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Are Normal-Weight Americans Over-Fat?

Readers of these pages will recall that I am not a fan of defining obesity based on BMI because this measure of “fatness” does not perform well when applied to individuals. Thus, people with identical BMI levels can have remarkably different levels of body fat (not to mention remarkable differences in their actual health status).

This, incidentally, is also true for people with BMI levels in the so-called “normal” range, a finding which prompted Marie-Pierre St-Onge from Columbia University, New York, to ask whether normal-weight Americans are perhaps “over-fat” (rather than overweight). Her commentary was just published online in OBESITY.

it has previously been suggested that a normal body fat level should be around 21–32% for 21- to 39-year-old, normal-weight women and 8–20% for men of the same age and BMI category.

However, a recent analyses of data from National Health and Nutrition Examination Surveys (NHANES) 1999–2004, reported that the 5th percentile for body fat, which should represent the leanest of the US population, corresponds to 28 and 17% body fat for women and men, respectively.

Most disturbingly, the 50th percentile of body fat in the US population was as high as 41 and 28%, for women and men, respectively.

When categorized by BMI and age, the data also show high percent body fat values, particularly in lower BMI categories.

Thus, clearly, even normal-weight Americans appear to have more body fat than is considered “normal”.

This is an important finding, because “normal” BMI levels are generally interpreted as being “healthy”, meaning that no “weight-loss” intervention is recommended.

As I have pointed out before, BMI levels are limited in defining body-fat-related health, because an excess BMI alone does not necessarily reflect ill health.

On the other hand, it now seems that a normal BMI level does not necessarily reflect good health either, as a substantial number of people with normal BMI levels may well have excess body fat, which can potentially contribute to cardiometabolic and other “body-fat-related” health problems.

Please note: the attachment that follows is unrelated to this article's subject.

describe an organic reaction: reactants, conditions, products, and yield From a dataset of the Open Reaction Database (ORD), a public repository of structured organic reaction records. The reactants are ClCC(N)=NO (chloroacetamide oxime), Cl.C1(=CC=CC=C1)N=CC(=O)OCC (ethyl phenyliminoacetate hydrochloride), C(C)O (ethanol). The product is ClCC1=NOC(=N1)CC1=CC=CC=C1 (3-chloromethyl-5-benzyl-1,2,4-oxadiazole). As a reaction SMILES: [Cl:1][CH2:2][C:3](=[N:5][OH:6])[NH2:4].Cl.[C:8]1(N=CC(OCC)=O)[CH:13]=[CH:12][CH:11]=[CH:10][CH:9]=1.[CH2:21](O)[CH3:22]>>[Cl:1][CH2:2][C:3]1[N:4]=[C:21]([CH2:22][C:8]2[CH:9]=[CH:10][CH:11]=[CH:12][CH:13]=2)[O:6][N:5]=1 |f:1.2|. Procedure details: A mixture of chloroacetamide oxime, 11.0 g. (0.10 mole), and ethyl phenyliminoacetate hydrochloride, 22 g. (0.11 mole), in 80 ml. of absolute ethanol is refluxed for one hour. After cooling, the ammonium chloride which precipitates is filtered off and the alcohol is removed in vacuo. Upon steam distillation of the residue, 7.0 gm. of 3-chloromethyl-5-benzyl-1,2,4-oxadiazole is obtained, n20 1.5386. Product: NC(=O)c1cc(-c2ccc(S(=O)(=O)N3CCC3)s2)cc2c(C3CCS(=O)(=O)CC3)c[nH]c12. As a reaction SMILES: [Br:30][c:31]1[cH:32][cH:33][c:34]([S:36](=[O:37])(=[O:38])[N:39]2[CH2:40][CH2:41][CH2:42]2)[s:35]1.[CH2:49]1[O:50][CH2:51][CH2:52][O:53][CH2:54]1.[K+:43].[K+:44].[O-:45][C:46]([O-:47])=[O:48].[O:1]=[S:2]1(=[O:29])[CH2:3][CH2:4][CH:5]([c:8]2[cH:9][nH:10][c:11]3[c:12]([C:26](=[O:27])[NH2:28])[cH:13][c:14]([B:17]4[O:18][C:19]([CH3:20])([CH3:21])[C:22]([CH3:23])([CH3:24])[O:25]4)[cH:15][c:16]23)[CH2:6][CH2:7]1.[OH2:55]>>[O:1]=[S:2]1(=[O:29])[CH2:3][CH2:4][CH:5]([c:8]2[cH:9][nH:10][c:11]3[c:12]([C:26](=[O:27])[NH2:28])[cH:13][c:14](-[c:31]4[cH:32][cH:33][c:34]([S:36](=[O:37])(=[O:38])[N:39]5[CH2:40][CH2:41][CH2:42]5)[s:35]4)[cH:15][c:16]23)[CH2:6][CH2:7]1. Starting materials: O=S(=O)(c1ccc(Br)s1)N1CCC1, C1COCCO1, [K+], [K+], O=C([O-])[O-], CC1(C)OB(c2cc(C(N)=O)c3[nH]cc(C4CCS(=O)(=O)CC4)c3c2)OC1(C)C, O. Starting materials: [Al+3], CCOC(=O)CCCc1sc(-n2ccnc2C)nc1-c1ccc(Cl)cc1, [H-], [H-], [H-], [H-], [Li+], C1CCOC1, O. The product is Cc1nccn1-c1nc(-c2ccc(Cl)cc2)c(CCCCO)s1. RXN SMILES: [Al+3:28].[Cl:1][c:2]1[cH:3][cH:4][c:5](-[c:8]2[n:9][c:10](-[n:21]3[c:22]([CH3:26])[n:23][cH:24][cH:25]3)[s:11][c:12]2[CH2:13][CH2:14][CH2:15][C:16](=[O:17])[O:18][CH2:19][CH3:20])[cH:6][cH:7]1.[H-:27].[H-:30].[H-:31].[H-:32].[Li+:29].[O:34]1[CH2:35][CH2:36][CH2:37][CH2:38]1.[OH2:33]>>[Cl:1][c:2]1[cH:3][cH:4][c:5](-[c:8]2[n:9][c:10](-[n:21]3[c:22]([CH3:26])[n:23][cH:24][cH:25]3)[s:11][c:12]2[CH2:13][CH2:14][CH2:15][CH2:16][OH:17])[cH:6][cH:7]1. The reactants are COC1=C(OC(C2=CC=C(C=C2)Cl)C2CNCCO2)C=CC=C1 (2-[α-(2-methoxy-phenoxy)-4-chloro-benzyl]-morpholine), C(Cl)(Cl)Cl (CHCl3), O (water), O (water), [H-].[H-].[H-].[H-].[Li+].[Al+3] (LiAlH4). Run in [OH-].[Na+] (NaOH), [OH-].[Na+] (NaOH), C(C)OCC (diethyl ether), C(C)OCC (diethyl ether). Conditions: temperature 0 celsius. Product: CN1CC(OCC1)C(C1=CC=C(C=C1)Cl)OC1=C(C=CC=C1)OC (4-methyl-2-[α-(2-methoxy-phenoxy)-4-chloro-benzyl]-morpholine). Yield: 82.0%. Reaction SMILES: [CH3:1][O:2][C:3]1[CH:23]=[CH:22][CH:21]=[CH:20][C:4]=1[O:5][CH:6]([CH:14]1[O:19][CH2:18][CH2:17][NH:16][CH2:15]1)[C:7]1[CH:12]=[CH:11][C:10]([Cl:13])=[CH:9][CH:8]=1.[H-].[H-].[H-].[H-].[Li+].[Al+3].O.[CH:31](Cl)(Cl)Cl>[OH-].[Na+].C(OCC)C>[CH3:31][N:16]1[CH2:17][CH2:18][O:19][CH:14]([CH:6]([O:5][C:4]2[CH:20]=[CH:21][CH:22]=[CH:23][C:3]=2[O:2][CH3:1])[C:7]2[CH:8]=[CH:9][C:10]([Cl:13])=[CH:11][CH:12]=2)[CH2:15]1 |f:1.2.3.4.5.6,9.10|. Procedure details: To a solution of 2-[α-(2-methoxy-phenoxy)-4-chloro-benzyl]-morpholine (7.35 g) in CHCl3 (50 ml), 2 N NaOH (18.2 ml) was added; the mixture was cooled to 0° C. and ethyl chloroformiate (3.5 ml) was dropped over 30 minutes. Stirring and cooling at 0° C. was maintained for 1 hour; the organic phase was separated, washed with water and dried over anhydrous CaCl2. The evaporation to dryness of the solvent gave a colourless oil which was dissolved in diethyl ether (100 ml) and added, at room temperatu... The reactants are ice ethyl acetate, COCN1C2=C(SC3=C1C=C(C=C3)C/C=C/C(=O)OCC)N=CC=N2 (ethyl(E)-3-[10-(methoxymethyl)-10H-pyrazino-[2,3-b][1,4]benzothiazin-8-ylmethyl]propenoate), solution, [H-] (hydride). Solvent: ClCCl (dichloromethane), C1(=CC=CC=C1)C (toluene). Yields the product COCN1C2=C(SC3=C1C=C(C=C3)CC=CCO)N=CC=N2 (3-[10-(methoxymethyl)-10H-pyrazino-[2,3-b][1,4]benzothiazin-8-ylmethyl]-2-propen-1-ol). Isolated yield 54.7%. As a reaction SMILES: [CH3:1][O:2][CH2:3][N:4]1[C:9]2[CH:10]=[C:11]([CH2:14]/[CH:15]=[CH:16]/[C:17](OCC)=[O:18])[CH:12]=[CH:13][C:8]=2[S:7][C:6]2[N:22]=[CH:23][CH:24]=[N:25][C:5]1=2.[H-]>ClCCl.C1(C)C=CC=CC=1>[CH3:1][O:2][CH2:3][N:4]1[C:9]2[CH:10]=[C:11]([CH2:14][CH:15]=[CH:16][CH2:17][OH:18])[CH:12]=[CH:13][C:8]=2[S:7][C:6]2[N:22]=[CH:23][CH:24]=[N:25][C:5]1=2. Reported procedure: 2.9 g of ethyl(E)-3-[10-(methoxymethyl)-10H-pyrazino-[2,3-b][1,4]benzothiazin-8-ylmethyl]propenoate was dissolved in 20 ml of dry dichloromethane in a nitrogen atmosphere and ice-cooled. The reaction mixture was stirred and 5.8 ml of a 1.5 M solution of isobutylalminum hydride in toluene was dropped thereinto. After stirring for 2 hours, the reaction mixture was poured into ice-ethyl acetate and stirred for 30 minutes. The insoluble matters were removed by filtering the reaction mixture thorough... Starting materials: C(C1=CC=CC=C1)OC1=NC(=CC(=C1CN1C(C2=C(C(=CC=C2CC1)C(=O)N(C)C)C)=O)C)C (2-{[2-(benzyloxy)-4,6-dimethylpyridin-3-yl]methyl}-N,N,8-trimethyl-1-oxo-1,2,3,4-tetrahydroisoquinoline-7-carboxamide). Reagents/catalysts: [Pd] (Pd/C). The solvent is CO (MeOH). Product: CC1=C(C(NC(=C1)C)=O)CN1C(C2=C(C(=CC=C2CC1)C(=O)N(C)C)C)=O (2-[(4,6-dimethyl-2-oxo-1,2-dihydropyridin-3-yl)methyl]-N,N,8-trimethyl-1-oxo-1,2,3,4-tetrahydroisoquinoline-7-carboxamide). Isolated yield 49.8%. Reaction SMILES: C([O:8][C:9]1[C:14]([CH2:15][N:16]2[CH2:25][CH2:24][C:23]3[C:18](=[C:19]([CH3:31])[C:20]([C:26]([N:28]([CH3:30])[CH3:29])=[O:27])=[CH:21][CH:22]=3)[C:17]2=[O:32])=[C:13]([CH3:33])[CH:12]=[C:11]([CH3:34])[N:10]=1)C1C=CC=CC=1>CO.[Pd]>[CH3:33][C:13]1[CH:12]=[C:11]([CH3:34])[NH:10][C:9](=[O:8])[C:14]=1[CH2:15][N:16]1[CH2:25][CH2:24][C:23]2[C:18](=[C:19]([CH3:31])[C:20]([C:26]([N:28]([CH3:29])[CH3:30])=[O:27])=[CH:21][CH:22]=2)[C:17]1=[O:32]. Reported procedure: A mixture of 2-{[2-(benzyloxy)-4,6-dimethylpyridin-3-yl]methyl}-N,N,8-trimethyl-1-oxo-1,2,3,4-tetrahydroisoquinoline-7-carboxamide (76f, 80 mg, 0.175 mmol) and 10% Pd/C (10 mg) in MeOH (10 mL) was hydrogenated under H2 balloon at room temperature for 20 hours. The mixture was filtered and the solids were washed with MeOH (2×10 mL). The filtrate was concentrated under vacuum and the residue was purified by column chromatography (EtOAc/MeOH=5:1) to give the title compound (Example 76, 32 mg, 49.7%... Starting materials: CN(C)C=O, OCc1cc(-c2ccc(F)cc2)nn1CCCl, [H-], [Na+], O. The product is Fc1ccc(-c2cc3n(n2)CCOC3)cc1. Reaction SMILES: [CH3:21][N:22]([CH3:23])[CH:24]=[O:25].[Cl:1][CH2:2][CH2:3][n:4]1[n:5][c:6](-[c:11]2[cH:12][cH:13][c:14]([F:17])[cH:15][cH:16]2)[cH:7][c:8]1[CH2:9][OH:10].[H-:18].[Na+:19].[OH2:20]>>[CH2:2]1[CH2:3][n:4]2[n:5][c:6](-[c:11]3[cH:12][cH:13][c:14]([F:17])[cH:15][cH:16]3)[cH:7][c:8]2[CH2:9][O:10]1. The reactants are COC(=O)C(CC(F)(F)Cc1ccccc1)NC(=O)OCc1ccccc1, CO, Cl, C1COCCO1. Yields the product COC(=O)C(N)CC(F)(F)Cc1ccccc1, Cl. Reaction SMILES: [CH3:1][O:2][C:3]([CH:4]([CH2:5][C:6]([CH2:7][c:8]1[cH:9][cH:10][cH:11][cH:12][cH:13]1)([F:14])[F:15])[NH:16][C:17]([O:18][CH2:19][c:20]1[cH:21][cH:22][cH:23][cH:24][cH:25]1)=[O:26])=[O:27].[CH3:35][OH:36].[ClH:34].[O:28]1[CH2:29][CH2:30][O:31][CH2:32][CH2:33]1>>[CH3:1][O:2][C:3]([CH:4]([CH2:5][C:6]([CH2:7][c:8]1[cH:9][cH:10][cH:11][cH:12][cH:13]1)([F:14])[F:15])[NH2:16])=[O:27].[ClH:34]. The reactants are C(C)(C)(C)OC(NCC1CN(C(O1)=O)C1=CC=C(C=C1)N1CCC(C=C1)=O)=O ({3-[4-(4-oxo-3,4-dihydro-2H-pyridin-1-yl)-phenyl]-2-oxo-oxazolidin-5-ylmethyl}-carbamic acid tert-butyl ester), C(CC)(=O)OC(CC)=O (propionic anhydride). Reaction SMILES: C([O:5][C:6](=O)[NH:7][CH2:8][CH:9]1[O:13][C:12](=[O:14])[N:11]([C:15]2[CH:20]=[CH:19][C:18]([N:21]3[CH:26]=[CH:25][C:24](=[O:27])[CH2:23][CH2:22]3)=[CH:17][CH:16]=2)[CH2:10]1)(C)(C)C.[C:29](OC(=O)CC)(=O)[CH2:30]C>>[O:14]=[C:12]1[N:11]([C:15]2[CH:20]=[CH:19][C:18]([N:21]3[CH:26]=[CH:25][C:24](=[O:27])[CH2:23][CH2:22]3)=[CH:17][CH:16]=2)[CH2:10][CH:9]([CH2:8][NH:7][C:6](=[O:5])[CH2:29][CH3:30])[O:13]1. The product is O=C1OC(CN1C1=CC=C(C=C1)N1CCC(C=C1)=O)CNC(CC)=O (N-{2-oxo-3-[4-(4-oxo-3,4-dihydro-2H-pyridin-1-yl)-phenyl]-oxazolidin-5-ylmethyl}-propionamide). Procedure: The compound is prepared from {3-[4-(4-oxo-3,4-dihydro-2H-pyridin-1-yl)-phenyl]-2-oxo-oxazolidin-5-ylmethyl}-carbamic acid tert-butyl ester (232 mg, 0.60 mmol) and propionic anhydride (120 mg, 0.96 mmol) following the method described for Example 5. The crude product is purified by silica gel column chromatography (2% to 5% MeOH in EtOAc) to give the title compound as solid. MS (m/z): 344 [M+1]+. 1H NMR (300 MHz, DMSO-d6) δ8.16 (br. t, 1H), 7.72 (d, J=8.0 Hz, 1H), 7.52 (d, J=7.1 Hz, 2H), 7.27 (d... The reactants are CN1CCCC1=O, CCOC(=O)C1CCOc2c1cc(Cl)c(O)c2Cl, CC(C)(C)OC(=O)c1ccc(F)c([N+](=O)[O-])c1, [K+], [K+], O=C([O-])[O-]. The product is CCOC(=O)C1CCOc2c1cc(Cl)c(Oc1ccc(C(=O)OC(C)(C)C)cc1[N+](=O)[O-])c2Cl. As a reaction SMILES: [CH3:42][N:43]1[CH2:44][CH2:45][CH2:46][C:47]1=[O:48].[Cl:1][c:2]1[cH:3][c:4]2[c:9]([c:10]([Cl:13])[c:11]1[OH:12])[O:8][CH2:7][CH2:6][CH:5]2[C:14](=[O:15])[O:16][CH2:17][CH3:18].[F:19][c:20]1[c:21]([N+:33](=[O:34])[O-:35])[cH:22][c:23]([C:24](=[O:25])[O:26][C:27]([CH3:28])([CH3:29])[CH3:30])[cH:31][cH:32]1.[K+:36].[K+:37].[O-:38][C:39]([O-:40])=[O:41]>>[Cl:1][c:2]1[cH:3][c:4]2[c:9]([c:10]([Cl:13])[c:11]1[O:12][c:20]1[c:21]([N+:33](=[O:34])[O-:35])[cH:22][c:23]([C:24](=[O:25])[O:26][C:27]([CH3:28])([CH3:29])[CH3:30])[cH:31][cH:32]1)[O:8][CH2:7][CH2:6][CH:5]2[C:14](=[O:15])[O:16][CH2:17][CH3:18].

Perhaps, it is time for clinicians to turn to more accurate measures of body-composition when defining obesity rather than simply using the rather crude surrogate of BMI.

Edmonton, Alberta

St-Onge MP (2010). Are normal-weight americans over-fat? Obesity (Silver Spring, Md.), 18 (11), 2067-8 PMID: 20978478

Li C, Ford ES, Zhao G, Balluz LS, & Giles WH (2009). Estimates of body composition with dual-energy X-ray absorptiometry in adults. The American journal of clinical nutrition, 90 (6), 1457-65 PMID: 19812179


  1. I use bioelectrical impedence (the handheld unit) to determine fat/lean tissue values. I rarely see a correct correlation with fat and BMI, particularly in the aging population when sarcopenia is prevelant. Heavy dieters also have reduced lean tissue levels. I have also incorporated WC based on the amazing studies now centered on visceral adiposity as a risk factor to CVD and MO. As a practioner, I beleive we should add these components to get a better view of fat mass.

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  2. As a woman who’s in the BMI overweight range but in normal range (just barely, but there) for body fat percentage, I am really glad to read this. When I was younger and 20 pounds lighter, I was not as healthy and active as I am now, nor did I eat as well. I get really tired of body weight being seen as the be-all end-all arbiter of health.

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  3. I think this is something that needs to be looked at. As a nutrition student I had a DEXA scan done that said I was right in the normal range for body fatness for a 23 year old woman. This surprise me becasue at that time my BMI was 16.8. I certainly believed I was health and came from a family that was all tall and lean, but it was intereating to see DEXA said I had a normal body fatness when most people would tell me to gain weight.

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